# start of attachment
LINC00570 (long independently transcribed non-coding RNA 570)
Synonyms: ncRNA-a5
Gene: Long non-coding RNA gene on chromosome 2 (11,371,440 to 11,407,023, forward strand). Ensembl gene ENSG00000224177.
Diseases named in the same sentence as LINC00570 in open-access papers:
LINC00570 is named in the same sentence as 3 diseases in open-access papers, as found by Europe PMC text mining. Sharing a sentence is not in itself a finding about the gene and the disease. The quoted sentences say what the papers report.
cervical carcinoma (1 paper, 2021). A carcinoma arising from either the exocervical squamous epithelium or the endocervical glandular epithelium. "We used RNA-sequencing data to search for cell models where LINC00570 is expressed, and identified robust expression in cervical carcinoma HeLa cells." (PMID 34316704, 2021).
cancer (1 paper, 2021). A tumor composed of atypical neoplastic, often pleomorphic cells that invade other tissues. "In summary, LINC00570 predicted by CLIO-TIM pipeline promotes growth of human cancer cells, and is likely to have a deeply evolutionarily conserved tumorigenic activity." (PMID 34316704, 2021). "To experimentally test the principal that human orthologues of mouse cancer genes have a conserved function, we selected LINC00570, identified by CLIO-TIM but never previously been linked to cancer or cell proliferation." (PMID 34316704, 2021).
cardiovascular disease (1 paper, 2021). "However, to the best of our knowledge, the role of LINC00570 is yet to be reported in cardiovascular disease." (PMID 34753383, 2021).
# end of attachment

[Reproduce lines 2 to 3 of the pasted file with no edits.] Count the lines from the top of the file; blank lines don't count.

Synonyms: ncRNA-a5
Gene: Long non-coding RNA gene on chromosome 2 (11,371,440 to 11,407,023, forward strand). Ensembl gene ENSG00000224177.